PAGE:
The last 2 years of college are spent getting ready for the MCAT (Medical College Admission Test) and applying to various medical schools. The MCAT is a grueling day-long test that covers physics, chemistry, biology, and reading and writing comprehension and skills. It is every pre-med student's nightmare, as a substandard score usually nullifies any hope of medical school admission. An entire industry has developed to "coach" students to take this test, which is the first of many exams required during medical training, as discussed later. By the second or third year of college, students should have a pre-med advisor, who will be able to help that student decide on how many schools to apply to and how to fill out the application form for medical schools. Most (and perhaps all) U.S. medical schools now use an electronic (computerized) form. The admission interview to med school is yet another trial by fire, where students meet faculty from the medical schools they have applied to, and answer all sorts of questions about their career goals, background, and activities.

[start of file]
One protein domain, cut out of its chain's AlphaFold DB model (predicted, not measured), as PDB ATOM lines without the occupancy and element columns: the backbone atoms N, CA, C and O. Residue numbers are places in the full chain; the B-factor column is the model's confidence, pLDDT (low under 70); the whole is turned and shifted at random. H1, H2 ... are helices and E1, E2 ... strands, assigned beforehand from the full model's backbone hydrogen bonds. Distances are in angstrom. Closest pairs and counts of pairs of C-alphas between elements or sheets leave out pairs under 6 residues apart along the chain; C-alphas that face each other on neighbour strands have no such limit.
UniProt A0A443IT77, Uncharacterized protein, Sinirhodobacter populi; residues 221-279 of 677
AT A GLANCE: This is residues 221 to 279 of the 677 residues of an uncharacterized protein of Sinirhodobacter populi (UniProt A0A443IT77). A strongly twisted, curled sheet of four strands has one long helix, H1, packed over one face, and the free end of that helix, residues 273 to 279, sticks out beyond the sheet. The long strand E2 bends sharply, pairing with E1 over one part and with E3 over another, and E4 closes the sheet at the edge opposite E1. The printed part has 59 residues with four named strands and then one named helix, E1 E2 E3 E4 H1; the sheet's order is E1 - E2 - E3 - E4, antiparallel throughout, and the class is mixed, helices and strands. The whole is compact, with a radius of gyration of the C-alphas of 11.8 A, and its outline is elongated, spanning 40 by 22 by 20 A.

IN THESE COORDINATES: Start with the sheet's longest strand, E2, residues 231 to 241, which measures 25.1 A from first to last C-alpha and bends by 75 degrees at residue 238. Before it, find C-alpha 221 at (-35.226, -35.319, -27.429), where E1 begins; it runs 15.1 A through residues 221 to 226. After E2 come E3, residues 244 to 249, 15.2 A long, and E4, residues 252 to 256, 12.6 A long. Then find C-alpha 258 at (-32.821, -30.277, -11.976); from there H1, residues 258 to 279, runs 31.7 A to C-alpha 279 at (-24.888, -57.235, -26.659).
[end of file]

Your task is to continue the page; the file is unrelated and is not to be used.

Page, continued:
Medical School

Medical school lasts 4 years. Most schools use the first two years for classroom learning in subjects like biochemistry, anatomy (including the complete dissection of a cadaver), microbiology, and pathology. In addition, students are introduced to clinical medicine by taking coursework in physical examination, use of a stethoscope and other medical instruments, and by actually performing examinations under the direction of a physician. Each med school sets it's own "hours." During my first 2 years of med school, classes were held roughly 8-5 Monday through Friday. We would eat dinner then begin studying late into the night. There was certainly time for some leisure activity, but studying took up the bulk of one's day (outside of class). I do not think it is unreasonable to state that my classmates and I went to class and studied about 70-80 hours per week, although this increased as tests approached. In my opinion the information presented in med school is not unreasonably difficult; it's the unbelievable amount of information that makes the first 2 years of med school so hard. This can come as a huge shock to some students, who "sailed" through high school and college but find themselves with their first C or lower grades during med school. Of course, med school parties are legendary, since students need to unwind after being tested on such things as the location of every nerve in the body!